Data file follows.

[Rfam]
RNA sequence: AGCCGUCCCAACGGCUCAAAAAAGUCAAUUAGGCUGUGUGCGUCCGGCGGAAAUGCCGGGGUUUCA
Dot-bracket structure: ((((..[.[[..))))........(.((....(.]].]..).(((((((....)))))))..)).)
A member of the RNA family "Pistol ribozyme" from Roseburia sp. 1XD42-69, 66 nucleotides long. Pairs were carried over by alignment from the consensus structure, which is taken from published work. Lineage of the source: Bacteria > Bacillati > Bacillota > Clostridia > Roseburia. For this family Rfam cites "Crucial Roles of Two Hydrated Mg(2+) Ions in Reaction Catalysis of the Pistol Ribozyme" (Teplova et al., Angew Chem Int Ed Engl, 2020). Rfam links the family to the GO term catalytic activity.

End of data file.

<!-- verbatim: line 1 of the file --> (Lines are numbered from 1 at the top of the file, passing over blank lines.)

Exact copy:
[Rfam]